In their book Notice and Note: Strategies for Close Reading (2012), Kylene Beers and Robert Probst suggest giving students an opportunity to create their own questions during a close reading of a text. Often during close readings, teachers craft the questions in order to lead students to a deeper understanding of a passage. With this approach, students may come to depend on teachers to ask the questions. Follow the protocol below to help your students make their own questions and collaborate about possible answers while giving you the opportunity to lead without taking the responsibility entirely out of the hands of students. When students create their own text-based questions, their engagement in the text becomes more authentic.
Follow these steps:
- Choose a short text (poem, short story, passage from a book) that you think will present a challenge to your students. During this activity, you can push students to read more complex text than they would independently.
- Students read the text on their own and mark the spots where they were confused, had a question, or wondered about something. You can also read the text aloud to them, but give them a chance to try it on their own first.
- Next, the students should reread the section and pause at each mark they made to write a question about the text or a comment about the confusion they felt at that point.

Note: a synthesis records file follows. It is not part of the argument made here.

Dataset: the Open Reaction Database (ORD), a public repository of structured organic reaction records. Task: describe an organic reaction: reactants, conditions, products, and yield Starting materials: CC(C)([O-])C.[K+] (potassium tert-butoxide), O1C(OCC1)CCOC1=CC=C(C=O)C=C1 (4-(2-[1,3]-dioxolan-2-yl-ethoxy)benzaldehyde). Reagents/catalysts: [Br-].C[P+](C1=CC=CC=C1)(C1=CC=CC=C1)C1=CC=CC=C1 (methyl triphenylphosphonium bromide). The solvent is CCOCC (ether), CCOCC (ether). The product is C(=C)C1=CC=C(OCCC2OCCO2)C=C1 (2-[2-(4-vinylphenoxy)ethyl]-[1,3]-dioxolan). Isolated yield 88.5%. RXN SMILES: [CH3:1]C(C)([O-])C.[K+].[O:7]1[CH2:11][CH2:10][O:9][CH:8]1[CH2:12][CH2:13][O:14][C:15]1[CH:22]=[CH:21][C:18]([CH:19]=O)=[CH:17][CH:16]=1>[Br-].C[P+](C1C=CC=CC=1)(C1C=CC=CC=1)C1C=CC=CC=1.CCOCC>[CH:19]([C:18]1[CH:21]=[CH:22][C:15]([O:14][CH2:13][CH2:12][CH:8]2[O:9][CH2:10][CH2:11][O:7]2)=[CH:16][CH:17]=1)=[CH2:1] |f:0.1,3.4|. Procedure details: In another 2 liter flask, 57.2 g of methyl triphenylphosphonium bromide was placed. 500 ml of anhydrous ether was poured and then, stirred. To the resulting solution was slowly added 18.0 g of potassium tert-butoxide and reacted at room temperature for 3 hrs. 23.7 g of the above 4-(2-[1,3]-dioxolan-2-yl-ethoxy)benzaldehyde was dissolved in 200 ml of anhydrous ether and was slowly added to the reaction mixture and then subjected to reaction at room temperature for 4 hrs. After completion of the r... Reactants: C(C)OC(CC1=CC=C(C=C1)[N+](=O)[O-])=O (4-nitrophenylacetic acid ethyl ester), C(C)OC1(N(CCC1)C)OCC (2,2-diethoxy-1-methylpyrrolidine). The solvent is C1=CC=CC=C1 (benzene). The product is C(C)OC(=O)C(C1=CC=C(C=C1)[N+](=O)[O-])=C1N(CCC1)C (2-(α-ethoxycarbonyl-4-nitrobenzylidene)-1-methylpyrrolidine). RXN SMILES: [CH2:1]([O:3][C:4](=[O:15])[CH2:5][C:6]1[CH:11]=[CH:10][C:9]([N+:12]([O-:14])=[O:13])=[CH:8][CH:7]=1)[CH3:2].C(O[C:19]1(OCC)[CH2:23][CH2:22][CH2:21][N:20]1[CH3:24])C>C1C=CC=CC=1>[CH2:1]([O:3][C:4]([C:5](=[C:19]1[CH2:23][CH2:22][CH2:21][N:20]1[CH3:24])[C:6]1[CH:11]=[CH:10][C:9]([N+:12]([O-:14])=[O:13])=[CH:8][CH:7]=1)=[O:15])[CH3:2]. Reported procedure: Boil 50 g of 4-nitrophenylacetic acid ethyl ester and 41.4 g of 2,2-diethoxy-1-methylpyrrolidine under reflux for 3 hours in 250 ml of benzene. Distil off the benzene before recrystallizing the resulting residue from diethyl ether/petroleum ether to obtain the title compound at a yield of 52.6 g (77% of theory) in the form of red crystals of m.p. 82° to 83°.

- Once they’ve finished generating questions, pull the class together and collect, on the board, their questions that have been generated.
- In pairs or small groups, have students look over the questions they thought were most interesting or important, discuss them, and make notes about their thoughts. This step encourages students to return to the text for more re-readings.
- Pull the class back together and work through some of the most interesting questions, asking for ideas produced by the groups, and expanding or refining them with contributions from others.
- At this point, you can determine the next step. You may want them to continue answering the questions they generated. You could have them choose one question to answer in an essay. You could also pull together a small group of students who seem to be struggling with the passage. You choose what happens next based on the needs of your students.